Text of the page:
Hustad is thrilled to be in the mix to start at right tackle. His first step on a football field in college could be as a starter at Cal.
"It feels great," he commented. "I knew it was going to take a little while, I got lucky enough to take the position, but I still have a lot to prove and to go."
Head Coach Dennis Erickson stated that Hustad could legitimately play any position on the front five, but Hustad claimed that his favorite position is tackle. "I think I'm best suited for tackle because I'm not quite as heavy to be inside for guard, yet," said the 6-4 287 lineman.
Hustad thinks his versatility comes from playing multiple sports. Now a days athletes tend to focus on playing just one sport in high school, but Hustad remarked that being a three-sport star in high school is why he is where he is today.
"Growing up I never stuck to one sport," explained Hustad, "From when I was six or seven years old, to the end of high school, I was playing three sports a year. I think that helped me become a well rounded athlete."
A knee injury forced Hustad to redshirt last season. Even though it was a tough road back, he admitted that the hiatus has helped him in the long run. Hustad said he still learned a lot last season, even though he didn't see the field.
"I didn't play but there was a great group of seniors last year," Hustad recalled. "Even though I wasn't playing, I remember Brandon Rodd helped me with kick steps and they really helped me out."
Hustad won the Hard Hat Award in the offseason, which is given to the player that works the hardest in the off-season strength and conditioning program. Hustad knew that he had to outwork the competition and get bigger in order to have a shot to play for the Devils this season.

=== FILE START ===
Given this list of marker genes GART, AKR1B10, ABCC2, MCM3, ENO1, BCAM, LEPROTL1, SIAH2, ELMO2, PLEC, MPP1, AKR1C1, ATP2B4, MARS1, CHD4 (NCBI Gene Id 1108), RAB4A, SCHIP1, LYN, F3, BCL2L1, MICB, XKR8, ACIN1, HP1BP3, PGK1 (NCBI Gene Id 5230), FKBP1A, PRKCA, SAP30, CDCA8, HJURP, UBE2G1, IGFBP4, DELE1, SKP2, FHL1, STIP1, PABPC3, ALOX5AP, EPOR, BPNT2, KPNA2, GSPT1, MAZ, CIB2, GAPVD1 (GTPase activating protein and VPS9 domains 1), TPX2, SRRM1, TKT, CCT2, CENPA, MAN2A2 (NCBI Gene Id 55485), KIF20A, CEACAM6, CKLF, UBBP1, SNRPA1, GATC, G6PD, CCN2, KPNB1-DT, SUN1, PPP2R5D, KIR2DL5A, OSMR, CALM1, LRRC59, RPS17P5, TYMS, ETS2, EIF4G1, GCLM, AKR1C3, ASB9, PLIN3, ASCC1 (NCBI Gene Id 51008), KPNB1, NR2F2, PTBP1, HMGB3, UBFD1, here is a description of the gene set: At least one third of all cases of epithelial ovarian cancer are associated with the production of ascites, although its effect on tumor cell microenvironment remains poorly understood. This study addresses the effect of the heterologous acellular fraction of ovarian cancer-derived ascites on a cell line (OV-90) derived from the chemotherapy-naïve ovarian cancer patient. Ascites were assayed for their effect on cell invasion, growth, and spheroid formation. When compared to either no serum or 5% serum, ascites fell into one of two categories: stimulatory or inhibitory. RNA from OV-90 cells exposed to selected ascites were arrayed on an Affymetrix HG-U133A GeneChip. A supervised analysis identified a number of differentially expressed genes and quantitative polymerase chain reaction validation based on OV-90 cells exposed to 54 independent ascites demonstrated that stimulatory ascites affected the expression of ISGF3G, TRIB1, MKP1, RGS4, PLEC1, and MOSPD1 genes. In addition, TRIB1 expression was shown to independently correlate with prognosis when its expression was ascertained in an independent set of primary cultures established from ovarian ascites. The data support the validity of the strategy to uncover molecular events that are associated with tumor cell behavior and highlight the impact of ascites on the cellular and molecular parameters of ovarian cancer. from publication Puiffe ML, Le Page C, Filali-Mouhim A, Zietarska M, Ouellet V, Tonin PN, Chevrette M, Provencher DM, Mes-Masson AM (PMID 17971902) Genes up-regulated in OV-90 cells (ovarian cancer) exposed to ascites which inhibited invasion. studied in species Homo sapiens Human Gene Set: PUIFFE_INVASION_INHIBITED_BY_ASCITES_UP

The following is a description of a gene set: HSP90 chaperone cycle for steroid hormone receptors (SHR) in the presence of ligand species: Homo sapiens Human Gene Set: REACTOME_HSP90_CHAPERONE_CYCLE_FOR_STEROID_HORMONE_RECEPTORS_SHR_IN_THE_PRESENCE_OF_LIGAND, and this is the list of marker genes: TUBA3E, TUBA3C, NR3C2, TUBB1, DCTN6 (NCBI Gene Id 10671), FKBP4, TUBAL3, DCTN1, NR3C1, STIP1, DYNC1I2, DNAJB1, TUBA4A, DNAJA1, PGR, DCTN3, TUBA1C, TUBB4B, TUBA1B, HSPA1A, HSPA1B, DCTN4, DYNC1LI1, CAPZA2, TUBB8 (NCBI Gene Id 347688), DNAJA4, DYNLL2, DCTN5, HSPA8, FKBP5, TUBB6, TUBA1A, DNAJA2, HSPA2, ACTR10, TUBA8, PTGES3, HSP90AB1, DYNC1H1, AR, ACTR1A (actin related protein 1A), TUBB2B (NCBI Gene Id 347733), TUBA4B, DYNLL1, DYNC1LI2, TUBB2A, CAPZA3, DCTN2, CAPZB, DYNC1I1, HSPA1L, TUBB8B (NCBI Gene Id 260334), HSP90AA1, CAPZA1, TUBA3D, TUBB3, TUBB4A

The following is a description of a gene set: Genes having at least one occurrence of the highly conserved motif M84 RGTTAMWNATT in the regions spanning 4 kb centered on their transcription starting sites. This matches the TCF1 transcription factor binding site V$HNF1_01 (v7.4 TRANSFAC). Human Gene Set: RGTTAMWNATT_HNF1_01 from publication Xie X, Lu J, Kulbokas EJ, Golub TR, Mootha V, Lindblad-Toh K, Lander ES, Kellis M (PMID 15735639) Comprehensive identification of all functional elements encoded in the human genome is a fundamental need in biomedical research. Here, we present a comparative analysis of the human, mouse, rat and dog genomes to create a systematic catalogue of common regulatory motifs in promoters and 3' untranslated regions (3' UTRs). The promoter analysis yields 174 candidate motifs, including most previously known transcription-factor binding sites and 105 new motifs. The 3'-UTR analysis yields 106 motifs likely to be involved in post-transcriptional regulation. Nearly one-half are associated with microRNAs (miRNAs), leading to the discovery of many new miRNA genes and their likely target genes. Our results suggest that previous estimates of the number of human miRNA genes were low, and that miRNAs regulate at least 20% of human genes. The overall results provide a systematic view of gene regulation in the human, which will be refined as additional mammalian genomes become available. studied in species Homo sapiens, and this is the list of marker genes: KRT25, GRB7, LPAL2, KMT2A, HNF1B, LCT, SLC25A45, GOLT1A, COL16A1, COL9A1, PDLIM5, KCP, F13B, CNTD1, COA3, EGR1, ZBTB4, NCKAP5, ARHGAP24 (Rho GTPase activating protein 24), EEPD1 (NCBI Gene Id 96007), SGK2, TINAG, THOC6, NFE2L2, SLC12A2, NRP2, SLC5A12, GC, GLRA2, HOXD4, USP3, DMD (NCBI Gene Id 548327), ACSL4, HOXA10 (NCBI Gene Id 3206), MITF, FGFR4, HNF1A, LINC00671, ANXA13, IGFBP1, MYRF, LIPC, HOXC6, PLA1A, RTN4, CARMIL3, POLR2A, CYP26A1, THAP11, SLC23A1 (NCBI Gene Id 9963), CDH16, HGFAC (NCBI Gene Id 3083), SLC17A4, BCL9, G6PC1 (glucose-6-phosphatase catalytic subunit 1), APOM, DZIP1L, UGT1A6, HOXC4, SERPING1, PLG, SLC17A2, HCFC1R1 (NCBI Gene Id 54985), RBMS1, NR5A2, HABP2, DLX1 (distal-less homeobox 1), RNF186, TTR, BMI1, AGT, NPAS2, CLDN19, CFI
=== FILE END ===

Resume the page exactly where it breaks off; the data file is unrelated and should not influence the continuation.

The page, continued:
"Coming in, I weighed 255," said Hustad, "I knew if I was going to compete, I'd have to hit the weights hard and try to work harder than everyone else. I worked as hard as I can and so far it has helped."
Some good may have came out of the injury, as in the midst of rehab, Hustad found his future career. After working with his physical therapist, Hustad could see himself in that line of work and helping other athletes. Consequently, Hustad is a Kinesiology major at ASU.
Hustad is glad that he gets another week of practice before being thrown out into Pac-10 play. Hustad has had only three practices as the starting right tackle.
"I'm kind of glad it is a bye week," joked Hustad, "I'm glad I get a little more time to polish up."
The redshirt freshman from Helena, Montana is expected to come in and help an offensive line that has taken a lot of criticism in the Dennis Erickson Era. Hustad commented that the line as a whole doesn't care what the critics are saying and just strive to prove people wrong.
"We try to just worry about ourselves," explained Hustad, "We are not looking at the people on the outside criticizing us, we just pay attention to our coaches, it's our team and our family. We just work as hard as we can to get better."
Hustad didn't deny that the unit needs improvement and said the only way to quiet critics is to prove that they are capable.
"Of course we do," said Hustad when asked if the line played with a chip on its shoulder, "We need to go out and prove ourselves. I don't think we have much respect right now, wherever we go. We just have to keep getting better and work harder."
After two straight losses, some might think the team's attitude is down and heading south, but Hustad stated the team is past that and ready to start winning again.
"Yeah," said Hustad without a hesitation, "Even in the Georgia game, despite the loss, looking at the film we can see we got a lot better. Just a lot more passion out there, I think we are going to start a pretty good run."